Apartment building overrun with bedbugs
Bedbugs have taken over an apartment building in the west end of St. John's, and they're turning tenants' lives upside down.
Martek, the property owner, says seven units in the Pasadena Crescent complex were found to be infested with bedbugs.
The building had been sprayed three months ago, but tenants say the problem is now even worse.
Resident Regina White said the bugs are everywhere.
"It's scary. It's very scary for me because I'm blind," she said.
While she can't see them, White said she can feel them.
"They're crawling on my legs. I felt one on my hand last night and he went on my leg and bit me. And now I've got bites on my legs and I'm itching."
Tenants have been taking drastic measures to get rid of the pests, including everything from throwing out all of their furniture and bedding, to seeking a doctor for all the scratching.
"I lost all my furniture," said White.
"I got no bed clothes, no sheets, no pillowcases. I got nothing to sleep on. I [need] a bed. I can't sleep on the floor because of all the bedbugs there. I don't know what to be doing with myself."
Now, because she was forced to throw everything out, White sleeps on the floor of an empty room.
"We got stuff up there on the step full of bedbugs and no one will do nothing about it," she said.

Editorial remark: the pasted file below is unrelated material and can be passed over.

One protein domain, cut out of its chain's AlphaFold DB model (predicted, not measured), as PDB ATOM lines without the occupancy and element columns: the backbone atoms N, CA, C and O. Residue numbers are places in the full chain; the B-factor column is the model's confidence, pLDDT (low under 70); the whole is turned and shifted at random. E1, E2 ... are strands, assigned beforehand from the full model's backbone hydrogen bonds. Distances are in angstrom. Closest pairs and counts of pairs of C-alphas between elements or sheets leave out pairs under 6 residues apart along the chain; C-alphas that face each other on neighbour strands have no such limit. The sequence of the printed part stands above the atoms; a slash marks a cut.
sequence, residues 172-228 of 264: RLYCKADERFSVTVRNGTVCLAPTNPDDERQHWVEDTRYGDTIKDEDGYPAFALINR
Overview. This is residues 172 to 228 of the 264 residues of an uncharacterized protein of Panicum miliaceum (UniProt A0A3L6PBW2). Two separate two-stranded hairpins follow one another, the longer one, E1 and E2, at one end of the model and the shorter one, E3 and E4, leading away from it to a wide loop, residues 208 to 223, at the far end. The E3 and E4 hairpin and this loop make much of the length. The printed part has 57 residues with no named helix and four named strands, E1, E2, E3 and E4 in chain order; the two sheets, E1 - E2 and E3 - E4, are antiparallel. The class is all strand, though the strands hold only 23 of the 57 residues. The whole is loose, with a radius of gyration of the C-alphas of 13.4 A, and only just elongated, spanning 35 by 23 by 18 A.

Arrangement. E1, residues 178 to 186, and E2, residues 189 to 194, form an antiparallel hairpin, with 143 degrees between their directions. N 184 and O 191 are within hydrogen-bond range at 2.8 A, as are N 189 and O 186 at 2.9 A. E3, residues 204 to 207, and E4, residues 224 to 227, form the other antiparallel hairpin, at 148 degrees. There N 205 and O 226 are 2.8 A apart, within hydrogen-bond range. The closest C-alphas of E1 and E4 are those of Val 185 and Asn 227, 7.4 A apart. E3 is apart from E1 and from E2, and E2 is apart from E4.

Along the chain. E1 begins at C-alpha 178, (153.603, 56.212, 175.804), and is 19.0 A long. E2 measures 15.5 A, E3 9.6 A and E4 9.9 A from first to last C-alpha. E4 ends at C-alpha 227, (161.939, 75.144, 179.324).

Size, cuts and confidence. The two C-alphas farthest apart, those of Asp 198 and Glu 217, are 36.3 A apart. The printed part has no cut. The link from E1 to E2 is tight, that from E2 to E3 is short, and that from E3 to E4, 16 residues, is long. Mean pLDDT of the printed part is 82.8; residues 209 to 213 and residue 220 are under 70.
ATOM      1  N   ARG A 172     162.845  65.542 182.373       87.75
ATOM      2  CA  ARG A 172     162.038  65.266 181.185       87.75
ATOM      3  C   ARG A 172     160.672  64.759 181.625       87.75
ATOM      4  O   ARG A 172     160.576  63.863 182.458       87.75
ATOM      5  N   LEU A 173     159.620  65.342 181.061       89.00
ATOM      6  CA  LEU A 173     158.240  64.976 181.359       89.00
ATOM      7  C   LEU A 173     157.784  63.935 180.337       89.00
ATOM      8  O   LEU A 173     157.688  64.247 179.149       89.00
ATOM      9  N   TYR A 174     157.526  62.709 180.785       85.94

'This is not living'
Others in the building are also dealing with the devastating effects of the pests.
"This is not living. This is misery. That's what this is," said Frank Clements.
"You go to bed at night, [and] you're looking in your bed. You don't sleep."
When residents are able to sleep, they often wake up covered in bedbug bites.
"You can't feel a bedbug on you. You don't know it's on you until after he bites you, and then it's like a fly bite. It's really, really itchy," said Clements.
"So, you're scratching and scratching, and then it comes out like a water blatter, and that's when it leaves these scars."
Residents said it only took one problem tenant to bring the bedbugs into the building.
"We're very clean people," said Clements.
"We vacuum every day, we wash every day, we get a shower every day, wash our clothes all the time. But all it takes is one dirtbag next door to you and bango, you're infested."
While Newfoundland and Labrador Housing pays for most of their rent, the department said the bedbug problem is the landlord's responsibility.
But Martek CEO Charlie Oliver is refuting that claim. He said if it was his responsibility as a landlord, he couldn't do anything about it because provincial legislation prevents him from evicting problem tenants.
"We have to follow a whole bunch of protocols and all of us are guided by the Privacy Act, the Charter of Rights, and the Tenancies Act. So as an owner of real estate, we can't simple take somebody and have them moved out," he said.
Oliver said the tenant in question moved out last week, and it's now time for a cleanup. But that's not good enough for the residents who have been dealing with the infestation for months.
"When I get into another housing unit, it will be the happiest day of my life," said White.
"To get away from this place altogether, because this place is not fit to live in. What we're living in now is dirt."